The United States Cannot Force Stability on Afghanistan
The record of this seventeen-year war speaks for itself. External actors will not be able to rebuild Afghanistan.
Afghan officials have begun counting ballots from the country’s parliamentary elections, even as a suicide bomber targeted the election headquarters in Kabul early Monday morning. Voters in the Kandahar province of Afghanistan went to the polls this past Saturday, October 27, delayed by a week due to an insider attack that killed regional police chief Gen. Abdul Raziq and intelligence chief Gen. Abdul Momin, while wounding Gen. Jeffrey Smiley, the head of NATO forces in southern Afghanistan. The rest of the country voted last weekend, and election day violence killed at least fifty people.
Despite these attacks on the heel of a very violent election season—in which ten candidates were killed—the Pentagon continues to insist that U.S. efforts in Afghanistan are working: “The ANDSF [Afghan defense forces] security is working,” Col. Rob Manning said last Monday, October 22. “By all accounts, our assessment is the South Asia strategy is working.” This is wrong, and no one should buy it. The strategy is not working and it’s long past time we end this war.
The Pentagon argues that the elections occurring, combined with the fact that attacks are down by two-thirds compared to the 2010 elections, is proof that progress is being made. But the elections were delayed by three years due to security concerns, and 2010 was the highpoint of the war. There were more than one hundred thousand troops present then, as opposed to the ten to fifteen thousand fighting there now. Of course, insurgent violence is going to drop when the occupying force drastically decreases its numbers.
These shallow evasions aside, there is little enduring progress in Afghanistan and civilian deaths in the first half of 2018 are greater than at any point in the previous nine years. As Congressman Jim Banks (R-IN) noted in National Review, the government’s own analysis of the security situation has remained the same for the previous five years. “Each assessment...has recorded essentially the same threat level. The opening line of the threat assessment in November 2013’s report stated, ‘The convergence of insurgent, terrorist, and criminal networks is pervasive and constitutes a threat to Afghanistan’s stability,’” he writes.
What did the June 2018 report say? “Afghanistan still ‘faces a continuing threat from an externally supported insurgency and the highest regional concentration of terrorist groups in the world. These pervasive insurgent, terrorist, and criminal networks constitute a threat to Afghanistan’s stability.’”
By the government’s own evaluation, the security situation has remained dire for the previous five years. Yet, the Pentagon insists time and again our approach is working. It makes perfect sense that the Pentagon would spin the narrative in such a way: there is no reason for them to be honest. U.S. foreign policy in general has been operating on autopilot for many years now.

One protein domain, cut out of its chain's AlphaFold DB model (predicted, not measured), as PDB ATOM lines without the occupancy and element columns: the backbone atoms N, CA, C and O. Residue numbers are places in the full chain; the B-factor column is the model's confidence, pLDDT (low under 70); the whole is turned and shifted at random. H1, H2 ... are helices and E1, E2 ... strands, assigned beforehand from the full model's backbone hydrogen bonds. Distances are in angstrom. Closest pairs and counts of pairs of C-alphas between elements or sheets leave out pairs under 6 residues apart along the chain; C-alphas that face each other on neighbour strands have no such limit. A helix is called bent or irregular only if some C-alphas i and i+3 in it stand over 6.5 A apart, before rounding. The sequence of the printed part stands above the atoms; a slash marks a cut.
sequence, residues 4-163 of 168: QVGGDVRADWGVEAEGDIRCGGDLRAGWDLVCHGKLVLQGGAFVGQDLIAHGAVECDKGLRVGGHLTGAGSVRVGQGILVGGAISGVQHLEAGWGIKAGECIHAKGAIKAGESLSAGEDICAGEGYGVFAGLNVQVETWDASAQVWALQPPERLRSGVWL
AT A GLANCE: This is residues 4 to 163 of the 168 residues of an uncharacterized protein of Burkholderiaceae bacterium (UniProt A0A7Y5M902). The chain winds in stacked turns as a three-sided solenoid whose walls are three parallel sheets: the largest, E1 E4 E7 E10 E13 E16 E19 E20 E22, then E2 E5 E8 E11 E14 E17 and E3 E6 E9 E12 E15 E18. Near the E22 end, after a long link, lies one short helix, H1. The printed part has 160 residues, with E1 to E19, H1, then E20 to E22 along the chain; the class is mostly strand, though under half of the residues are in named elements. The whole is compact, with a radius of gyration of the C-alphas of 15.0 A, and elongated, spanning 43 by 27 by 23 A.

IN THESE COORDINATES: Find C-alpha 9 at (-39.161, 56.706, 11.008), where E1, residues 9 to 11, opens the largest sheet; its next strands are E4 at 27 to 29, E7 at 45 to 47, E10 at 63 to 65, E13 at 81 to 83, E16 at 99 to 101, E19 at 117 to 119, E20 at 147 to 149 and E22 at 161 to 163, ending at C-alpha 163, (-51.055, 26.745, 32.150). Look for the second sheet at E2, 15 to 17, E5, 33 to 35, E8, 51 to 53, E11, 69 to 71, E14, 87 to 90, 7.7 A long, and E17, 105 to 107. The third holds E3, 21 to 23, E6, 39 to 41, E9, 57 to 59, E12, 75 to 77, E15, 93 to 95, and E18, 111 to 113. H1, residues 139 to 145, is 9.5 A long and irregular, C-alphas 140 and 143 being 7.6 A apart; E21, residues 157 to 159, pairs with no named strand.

University of Birmingham professor and security expert Patrick Porter has argued that habitual ideas among the foreign policy elite has made American grand strategy remarkably hard to change. These leaders have bought wholesale into “collective ideas that come to seem obvious, axiomatic choices made from unexamined assumptions.”
In the context of Afghanistan, these unexamined assumptions include the oft-repeated assertion that an American presence is necessary to prevent another 9/11-style attack. But this myth of the terrorist safe haven has been debunked by Chatham House senior fellow Micah Zenko, among others. An intelligence community that properly shared information, stripped of its parochialism, could have prevented 9/11. Thousands of troops as part of an indefinite occupation are not necessary.
Another unexamined assumption is that the United States can successfully build an Afghan state capable of providing for its own security. Of course, the record of this seventeen-year war speaks for itself. External actors will not be able to rebuild Afghanistan.
Corruption (which is legendary in Afghanistan and has thwarted U.S. efforts from the beginning), poverty and violence undercut any efforts at developing state capacity. But without it, corruption, poverty and violence cannot be properly addressed. It’s a self-reinforcing cycle that no amount of American investment is going to be able to change. The United States may be able to prop up a weak Afghan government for some time, but we cannot make it stand on its own two legs.
President Donald Trump’s private thoughts on Afghanistan reportedly mirror his previous campaign rhetoric, expressing a desire to exit the conflict, but he has been tempered by the Pentagon and the establishment members of his administration. And he faces no political cost from continuing the status quo. While Afghanistan is not a popular conflict, it is largely not on any voter’s radar in the upcoming midterms, nor will it be in 2020.
Therefore, the only chance of ending this war anytime soon is if Trump is willing to bite the bullet and follow his instincts. He should do so. No one else should die on our watch.
Jerrod A. Laber is a DC-based writer and journalist, and a contributor for Young Voices. His work has been published in Defense One, The American Conservative, and the Columbus Dispatch, among many others. Follow him on Twitter @JerrodALaber.